You know things are changing fast when, grandparents are the fastest growing users on Twitter, Facebook is the largest country, and video will overtake mobile usage by 2018. We now live and work in a digital world where change takes place at tremendous speed, constant change is the new normal and the pace of change will exponentially increase in the future.
We’ve never before experienced this rate of change and there’s no indication that it will slow down soon. This means three things for you. Every company will transform into a digitally-driven company. Every industry is facing tremendous disruptive pressure. And, every travel program will be impacted by digital innovation – regardless if your company is now on a path of aggressive transformation, part of a slower, methodical shift or barely on the periphery of change.
Fasten your seatbelt! The pace of change is persistent, pervasive and demands new thinking about managed travel.
Digital is Like Your Program in Dog Years
No doubt you’ve heard the theory that one human year equates to seven dog years. This compression of time applies to our pets as well as in business as digital innovation acts as an accelerant to change. New digital technologies become established protocols in a fraction of the time it took for the internet to go mainstream. Mobile products and services that were revolutionary two years ago are rendered obsolete. Companies achieve a billion dollar valuation in a couple of years (e.g., Uber, Snapchat and Xiaomi) versus a couple of decades (for the average Fortune 500 company). And, people now spend one-fourth of their day on digital versus 2.7 hours in 2008.
The result will be, that by 2020, 25% of the world’s economy will be digital. This indicates that the speed of technological change is both a strategic priority and the single greatest challenge facing companies. Travel managers have no choice but to respond.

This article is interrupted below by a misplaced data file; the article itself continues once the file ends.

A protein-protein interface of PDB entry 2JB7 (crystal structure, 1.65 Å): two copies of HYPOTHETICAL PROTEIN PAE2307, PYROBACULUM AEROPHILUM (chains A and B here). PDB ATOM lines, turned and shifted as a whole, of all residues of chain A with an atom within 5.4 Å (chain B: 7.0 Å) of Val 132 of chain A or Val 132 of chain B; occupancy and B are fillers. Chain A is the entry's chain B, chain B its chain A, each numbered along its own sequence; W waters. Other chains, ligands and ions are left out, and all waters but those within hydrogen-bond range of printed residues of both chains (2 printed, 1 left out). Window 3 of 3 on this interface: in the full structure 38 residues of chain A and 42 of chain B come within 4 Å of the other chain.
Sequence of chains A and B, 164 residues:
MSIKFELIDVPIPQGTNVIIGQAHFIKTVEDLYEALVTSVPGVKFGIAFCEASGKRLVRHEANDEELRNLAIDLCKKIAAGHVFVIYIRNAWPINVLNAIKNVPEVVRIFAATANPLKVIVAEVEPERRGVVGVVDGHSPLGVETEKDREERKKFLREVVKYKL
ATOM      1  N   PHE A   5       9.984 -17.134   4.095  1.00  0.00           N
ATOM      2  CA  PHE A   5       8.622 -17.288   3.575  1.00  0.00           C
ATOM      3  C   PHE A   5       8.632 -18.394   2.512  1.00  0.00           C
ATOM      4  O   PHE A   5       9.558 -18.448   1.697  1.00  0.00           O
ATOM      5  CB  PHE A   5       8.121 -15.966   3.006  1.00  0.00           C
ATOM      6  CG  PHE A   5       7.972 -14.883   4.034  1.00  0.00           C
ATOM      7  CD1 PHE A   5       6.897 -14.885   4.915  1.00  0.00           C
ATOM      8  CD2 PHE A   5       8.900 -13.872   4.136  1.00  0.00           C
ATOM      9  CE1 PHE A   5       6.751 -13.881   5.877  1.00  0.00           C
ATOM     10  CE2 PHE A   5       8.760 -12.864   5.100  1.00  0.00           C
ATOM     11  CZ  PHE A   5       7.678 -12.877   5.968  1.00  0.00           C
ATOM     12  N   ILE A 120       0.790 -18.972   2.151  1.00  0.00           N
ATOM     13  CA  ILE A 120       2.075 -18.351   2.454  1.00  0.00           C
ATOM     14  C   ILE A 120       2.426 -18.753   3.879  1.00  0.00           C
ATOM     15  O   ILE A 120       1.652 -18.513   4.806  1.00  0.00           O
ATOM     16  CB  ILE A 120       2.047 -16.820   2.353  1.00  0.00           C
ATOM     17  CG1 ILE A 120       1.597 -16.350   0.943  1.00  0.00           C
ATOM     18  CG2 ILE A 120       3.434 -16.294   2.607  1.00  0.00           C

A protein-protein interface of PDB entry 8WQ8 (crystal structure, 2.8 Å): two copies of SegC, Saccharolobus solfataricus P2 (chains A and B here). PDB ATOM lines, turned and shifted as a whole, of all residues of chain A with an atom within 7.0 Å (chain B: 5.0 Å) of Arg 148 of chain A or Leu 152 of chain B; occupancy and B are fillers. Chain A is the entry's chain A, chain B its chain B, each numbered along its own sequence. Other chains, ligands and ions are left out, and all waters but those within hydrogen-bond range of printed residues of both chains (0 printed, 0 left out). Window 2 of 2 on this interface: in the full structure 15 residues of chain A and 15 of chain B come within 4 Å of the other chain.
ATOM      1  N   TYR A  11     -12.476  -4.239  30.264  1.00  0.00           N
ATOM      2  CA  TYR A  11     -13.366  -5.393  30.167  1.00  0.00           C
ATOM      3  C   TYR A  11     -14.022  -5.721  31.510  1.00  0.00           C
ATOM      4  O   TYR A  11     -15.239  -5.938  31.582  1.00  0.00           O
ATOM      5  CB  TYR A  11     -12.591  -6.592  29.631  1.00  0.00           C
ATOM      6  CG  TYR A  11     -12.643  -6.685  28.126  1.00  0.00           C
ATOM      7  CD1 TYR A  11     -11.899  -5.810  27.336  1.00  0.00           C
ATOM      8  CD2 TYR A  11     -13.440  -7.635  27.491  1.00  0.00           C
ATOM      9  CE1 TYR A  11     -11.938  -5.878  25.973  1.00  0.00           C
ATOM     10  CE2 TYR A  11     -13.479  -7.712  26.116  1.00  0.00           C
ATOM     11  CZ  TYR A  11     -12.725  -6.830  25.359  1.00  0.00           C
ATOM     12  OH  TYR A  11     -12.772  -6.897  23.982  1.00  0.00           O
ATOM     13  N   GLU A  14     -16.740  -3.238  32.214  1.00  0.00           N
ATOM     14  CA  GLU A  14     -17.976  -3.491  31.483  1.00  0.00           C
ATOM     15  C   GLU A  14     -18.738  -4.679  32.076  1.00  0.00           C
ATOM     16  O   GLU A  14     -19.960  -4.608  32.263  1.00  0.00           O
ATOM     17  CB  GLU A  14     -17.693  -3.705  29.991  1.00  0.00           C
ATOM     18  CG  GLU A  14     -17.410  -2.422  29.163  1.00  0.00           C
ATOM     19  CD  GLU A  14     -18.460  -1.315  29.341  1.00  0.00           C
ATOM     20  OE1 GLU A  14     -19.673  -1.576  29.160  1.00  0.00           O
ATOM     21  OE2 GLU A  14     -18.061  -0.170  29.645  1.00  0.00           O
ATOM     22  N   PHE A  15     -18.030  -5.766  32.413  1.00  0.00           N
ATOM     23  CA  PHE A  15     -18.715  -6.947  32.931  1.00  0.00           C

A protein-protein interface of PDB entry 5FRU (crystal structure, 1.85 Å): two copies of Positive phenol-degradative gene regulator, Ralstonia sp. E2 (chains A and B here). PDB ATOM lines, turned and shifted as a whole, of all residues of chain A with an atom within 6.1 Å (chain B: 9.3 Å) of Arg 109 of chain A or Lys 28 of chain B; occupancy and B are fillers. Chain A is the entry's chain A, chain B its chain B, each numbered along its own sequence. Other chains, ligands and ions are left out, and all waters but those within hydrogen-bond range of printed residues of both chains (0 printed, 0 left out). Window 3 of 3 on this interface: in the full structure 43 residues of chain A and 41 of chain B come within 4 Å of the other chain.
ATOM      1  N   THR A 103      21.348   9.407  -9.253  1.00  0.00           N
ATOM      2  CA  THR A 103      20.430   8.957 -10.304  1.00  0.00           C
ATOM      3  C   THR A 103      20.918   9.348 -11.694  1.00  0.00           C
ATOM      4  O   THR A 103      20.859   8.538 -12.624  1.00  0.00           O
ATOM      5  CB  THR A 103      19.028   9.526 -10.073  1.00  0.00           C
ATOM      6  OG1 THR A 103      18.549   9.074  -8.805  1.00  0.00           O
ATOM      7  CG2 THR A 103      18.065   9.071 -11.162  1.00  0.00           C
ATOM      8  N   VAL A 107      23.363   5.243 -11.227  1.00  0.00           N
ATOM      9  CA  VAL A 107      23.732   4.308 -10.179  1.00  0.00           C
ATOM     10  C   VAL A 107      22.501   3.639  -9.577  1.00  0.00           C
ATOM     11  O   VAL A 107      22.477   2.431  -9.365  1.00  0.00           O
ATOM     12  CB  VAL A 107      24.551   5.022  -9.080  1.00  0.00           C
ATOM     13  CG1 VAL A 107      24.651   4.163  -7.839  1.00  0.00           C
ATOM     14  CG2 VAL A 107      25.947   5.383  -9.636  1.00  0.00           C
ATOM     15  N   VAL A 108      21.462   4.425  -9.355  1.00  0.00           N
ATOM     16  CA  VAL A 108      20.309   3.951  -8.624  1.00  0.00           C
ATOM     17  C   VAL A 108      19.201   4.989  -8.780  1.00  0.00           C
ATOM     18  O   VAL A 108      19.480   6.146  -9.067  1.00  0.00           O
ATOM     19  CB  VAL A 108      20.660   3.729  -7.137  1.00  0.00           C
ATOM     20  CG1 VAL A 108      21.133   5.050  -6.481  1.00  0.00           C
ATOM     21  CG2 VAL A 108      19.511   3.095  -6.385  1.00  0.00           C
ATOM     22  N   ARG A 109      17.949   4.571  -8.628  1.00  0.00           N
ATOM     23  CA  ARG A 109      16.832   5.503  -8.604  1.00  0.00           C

You Can’t Afford the Risks of the Status Quo
Digital transformation introduces entirely new opportunities to engage with suppliers, travelers, customers and partners. Forward-thinking travel managers move quickly, adapt rapidly, innovate continuously and test frequently. Less progressive travel managers recognize the need to adapt but revert to using the same legacy thinking, rules and practices that drove success in the past to current day dynamics. Unfortunately, most will not see much improvement. This is because they do not have a clear understanding of how using the “old” impedes a program’s future success and can actually be more risky to your company in today’s rapidly-changing environment.
It’s important to foresee how some of travel’s standard practices may be misaligned with the real-time changes happening in business and the industry. But beware, new thinking is required.
- Annual sourcing cycles don’t track with today’s market dynamics. This legacy approach takes away your strategic advantage to optimize spend with new suppliers, dynamic pricing, emerging channels or beta test opportunities. Travel programs now operate in a cycle of continuous improvement and real-time data is your most powerful tool. Dynamically manage your portfolio of suppliers so you can anticipate shifts, assess potential options and help your company profit from changing conditions before next year’s negotiations.